Contemporary Economics supports GIKA


full text available abstract only
Volume 10 (2016) Volume 9 (2015) Volume 8 (2014) Volume 7 (2013) Volume 6 (2012) Volume 5 (2011) Volume 4 (2010) Volume 3 (2009) Volume 2 (2008) Volume 1 (2007)

Volume 8 Issue 2 (2014)

Current-Account Imbalances and Economic Growth During the 2008-2009 Financial Crisis: an Empirical Analysis original article

pp. 123-136 | First published in 30 June 2014 | DOI:10.5709/ce.1897-9254.136

Rossitsa Rangelova


This study examines the relationship between current-account imbalances and economic growth during the 2008-2009 financial and economic crisis for 179 countries (covered by IMF data) and within the EU-27 countries (covered by Eurostat data). The countries are divided into 4 groups by GDP per capita based on PPPs, namely, low income, lower middle-income, upper middle-income and high-income countries. Empirical analysis is applied, including descriptive statistics and regression estimates. Statistical data are used, including the average of the GDP growth rate in the years prior to the crisis (2003–2007), the average of the GDP growth rate for 2008 and 2009, current account as a percentage of GDP, and the level of average inflation. It is proved that, in general, the 2008-2009 crisis affected high- and upper middle-income countries more than poorer countries. Within the EU-27 countries, however, the crisis appears to have affected lower income countries more than higher income countries. A common tendency is observed for the two country samples: countries that experienced strong growth just prior to the crisis had an increased risk of suffering after the crisis. The boom prior to the crisis led to imbalances that rendered economies more vulnerable. Additionally, surpluses that existed prior to the crisis are an important risk factor for the two groups of countries.

Keywords: current-account imbalances; economic growth; 2008-2009 financial and economic crisis; EU countries; global scale

Cross-border commuting and migration intentions: the roles of risk aversion and time preference original article

pp. 137-156 | First published in 30 June 2014 | DOI:10.5709/ce.1897-9254.137

Klaus Nowotny


This article analyses the effects of individual risk aversion and time preference on cross-border mobility intentions using a theoretical and empirical model. The paper extends the previous literature by considering both cross-border commuting and migration as modes of mobility. The theoretical model shows that risk aversion has a negative effect on the willingness to migrate and to commute while the effect of time preference depends on expectations about the development of future wages in the home country and abroad. The empirical model, which is based on a multinomial probit regression, confirms the hypotheses regarding risk aversion and shows that the rate of time preference has a nonlinear effect on migration and commuting intentions consistent with expectations of higher real wage growth in the home country than abroad. The analysis sheds light on how time preference and risk aversion influence mobility decisions. This is especially important for integrating border regions in the European Union, in which both migration and commuting are possible.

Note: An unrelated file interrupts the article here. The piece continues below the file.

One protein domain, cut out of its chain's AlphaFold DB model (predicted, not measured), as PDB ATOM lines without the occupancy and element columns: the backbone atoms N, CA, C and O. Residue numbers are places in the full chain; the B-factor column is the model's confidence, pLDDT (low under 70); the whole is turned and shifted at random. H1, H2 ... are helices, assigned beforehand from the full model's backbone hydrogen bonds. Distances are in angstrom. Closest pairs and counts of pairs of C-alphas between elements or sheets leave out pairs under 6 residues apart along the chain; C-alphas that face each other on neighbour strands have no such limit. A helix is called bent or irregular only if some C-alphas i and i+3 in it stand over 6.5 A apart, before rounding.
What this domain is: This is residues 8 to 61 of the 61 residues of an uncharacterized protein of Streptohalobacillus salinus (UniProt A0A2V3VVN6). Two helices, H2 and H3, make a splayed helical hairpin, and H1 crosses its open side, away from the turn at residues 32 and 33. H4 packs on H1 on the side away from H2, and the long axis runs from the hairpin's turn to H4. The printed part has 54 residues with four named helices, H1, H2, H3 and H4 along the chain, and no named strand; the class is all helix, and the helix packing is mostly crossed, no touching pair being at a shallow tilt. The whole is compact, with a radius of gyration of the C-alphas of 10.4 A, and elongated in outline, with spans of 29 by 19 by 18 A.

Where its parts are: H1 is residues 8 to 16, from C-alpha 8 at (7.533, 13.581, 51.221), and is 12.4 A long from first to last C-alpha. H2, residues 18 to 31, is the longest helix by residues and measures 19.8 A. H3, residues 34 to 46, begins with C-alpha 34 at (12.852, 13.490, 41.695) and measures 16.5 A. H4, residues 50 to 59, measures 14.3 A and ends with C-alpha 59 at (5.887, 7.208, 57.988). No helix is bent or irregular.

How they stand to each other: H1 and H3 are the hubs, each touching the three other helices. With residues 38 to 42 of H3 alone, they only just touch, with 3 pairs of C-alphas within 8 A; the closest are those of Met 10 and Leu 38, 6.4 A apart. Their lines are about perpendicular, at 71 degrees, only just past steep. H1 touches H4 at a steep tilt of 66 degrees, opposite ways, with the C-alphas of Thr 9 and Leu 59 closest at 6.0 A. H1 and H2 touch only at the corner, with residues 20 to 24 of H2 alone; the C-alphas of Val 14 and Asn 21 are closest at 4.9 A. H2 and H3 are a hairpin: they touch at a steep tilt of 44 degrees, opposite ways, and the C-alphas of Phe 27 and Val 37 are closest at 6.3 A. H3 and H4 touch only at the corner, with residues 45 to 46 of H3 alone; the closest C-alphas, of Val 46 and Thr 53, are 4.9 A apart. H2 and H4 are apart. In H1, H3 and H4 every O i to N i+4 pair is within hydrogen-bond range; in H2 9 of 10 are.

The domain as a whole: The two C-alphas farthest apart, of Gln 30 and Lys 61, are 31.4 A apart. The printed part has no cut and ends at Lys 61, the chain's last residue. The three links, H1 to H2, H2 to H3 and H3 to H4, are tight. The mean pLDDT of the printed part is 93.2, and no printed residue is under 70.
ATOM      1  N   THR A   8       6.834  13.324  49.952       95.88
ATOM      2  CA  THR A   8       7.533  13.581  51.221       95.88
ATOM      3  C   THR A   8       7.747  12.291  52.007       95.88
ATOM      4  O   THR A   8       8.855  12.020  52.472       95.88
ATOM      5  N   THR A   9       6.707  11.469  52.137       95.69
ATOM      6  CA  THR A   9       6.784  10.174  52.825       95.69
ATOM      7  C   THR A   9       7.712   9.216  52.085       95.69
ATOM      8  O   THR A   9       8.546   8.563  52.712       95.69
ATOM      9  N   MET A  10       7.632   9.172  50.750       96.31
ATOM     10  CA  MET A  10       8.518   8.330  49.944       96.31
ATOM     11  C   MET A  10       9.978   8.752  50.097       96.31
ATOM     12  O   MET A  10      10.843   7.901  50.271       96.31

Keywords: willingness to migrate; willingness to commute; risk aversion; time preference; discount rate; migration and commuting intentions

Selected Macroeconomic Variables and Stock Market Movements: Empirical evidence from Thailand original article

pp. 157-174 | First published in 30 June 2014 | DOI:10.5709/ce.1897-9254.138

Joseph Ato Forson, Jakkaphong Janrattanagul


This paper investigates and analyzes the long-run equilibrium relationship between the Thai stock Exchange Index (SETI) and selected macroeconomic variables using monthly time series data that cover a 20-year period from January 1990 to December 2009. The following macroeconomic variables are included in our analysis: money supply (MS), the consumer price index (CPI), interest rate (IR) and the industrial production index (IP) (as a proxy for GDP). Our findings prove that the SET Index and the selected macroeconomic variables are cointegrated at I (1) and have a significant equilibrium relationship over the long run. Money supply demonstrates a strong positive relationship with the SET Index over the long run, whereas the industrial production index and consumer price index show negative long-run relationships with the SET Index. Furthermore, in non-equilibrium situations, the error correction mechanism suggests that the consumer price index, industrial production index and money supply each contribute in some way to restore equilibrium. In addition, using Toda and Yamamoto’s augmented Granger causality test, we identify a bi-causal relationship between industrial production and money supply and unilateral causal relationships between CPI and IR, IP and CPI, MS and CPI, and IP and SETI, indicating that all of these variables are sensitive to Thai stock market movements. The policy implications of these findings are also discussed.

Keywords: macroeconomic variables; cointegration; Thai Stock Exchange index (SETI); T-Y augmented Granger-causality

The Role of Weather on Investors’ Monday Irrationality: Insights from Malaysia original article

pp. 175-190 | First published in 30 June 2014 | DOI:10.5709/ce.1897-9254.139

Rayenda Brahmana, Chee Wooi Hooy, Zamri Ahmad